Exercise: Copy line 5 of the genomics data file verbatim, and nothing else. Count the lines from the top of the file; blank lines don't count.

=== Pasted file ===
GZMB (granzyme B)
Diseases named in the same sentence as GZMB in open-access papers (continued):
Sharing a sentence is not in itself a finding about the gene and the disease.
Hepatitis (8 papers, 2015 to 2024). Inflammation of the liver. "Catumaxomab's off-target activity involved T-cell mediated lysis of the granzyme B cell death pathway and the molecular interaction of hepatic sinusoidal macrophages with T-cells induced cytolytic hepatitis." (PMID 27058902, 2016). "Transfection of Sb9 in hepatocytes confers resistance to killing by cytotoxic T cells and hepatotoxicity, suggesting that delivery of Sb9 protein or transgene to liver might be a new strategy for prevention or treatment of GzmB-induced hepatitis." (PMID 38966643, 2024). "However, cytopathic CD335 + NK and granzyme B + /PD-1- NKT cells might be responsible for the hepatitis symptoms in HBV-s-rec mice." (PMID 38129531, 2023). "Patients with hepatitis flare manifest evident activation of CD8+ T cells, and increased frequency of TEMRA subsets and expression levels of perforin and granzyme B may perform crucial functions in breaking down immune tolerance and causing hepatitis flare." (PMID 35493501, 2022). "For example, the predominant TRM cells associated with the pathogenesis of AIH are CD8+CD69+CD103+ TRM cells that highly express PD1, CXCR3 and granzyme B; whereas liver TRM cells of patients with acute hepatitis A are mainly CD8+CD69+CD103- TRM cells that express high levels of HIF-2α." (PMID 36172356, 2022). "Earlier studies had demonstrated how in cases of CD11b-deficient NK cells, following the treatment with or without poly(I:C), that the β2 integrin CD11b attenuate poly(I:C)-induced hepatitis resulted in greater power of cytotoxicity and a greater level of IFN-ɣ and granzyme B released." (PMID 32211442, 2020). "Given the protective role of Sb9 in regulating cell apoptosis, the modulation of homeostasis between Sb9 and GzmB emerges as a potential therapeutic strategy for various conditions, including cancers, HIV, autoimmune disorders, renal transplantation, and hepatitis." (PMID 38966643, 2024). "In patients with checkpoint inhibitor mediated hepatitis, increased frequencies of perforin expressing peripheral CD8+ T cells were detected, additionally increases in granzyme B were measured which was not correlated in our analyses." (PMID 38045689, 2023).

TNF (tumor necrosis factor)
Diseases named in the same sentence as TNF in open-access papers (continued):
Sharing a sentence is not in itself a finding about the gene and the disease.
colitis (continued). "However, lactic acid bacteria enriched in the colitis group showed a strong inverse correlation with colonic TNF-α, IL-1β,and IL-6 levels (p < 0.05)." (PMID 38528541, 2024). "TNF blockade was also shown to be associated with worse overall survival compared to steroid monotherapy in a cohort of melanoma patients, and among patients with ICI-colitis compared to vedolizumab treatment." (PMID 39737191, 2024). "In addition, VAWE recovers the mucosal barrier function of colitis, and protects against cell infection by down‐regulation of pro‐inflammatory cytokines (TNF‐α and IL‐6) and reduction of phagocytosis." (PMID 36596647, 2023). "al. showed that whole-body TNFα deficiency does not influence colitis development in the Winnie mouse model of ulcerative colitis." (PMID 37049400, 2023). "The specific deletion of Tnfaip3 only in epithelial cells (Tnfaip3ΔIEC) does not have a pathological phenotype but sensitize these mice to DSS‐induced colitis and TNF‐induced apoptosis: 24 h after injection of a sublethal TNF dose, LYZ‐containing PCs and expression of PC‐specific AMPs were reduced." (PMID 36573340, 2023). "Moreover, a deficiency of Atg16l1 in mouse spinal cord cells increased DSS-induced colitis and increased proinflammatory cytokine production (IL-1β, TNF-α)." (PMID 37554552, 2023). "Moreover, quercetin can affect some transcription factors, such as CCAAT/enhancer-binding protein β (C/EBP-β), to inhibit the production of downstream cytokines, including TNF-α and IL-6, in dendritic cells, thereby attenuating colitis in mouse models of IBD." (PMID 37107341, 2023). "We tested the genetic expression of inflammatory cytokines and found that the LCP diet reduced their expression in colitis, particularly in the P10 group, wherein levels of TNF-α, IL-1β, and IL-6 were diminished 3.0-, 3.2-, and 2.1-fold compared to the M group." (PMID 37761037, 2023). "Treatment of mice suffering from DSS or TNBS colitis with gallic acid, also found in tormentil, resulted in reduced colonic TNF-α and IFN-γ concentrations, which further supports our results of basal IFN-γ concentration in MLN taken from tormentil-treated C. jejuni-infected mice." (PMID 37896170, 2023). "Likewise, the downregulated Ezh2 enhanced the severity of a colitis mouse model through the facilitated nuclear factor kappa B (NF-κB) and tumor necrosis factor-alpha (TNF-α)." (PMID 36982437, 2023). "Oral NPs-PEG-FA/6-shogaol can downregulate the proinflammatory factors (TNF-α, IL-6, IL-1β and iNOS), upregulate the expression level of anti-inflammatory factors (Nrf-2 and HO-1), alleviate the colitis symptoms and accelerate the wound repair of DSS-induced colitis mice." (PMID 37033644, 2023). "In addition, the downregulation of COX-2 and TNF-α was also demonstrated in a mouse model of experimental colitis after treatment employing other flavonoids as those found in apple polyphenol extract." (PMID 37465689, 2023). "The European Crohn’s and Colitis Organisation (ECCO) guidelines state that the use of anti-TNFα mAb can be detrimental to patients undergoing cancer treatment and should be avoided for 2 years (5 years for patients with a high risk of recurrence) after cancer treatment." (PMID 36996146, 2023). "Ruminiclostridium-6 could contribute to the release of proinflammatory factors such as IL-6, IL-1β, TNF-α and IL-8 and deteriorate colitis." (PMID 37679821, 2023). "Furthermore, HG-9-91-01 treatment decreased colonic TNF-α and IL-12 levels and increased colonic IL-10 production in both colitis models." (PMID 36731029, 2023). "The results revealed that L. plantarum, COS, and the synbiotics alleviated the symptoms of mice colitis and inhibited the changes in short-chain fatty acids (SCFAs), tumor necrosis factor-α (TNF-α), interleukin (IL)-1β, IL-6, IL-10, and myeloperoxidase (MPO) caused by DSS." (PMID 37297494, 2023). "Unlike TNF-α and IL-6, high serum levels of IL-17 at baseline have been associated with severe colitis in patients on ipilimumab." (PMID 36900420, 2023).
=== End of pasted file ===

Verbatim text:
TNF (tumor necrosis factor)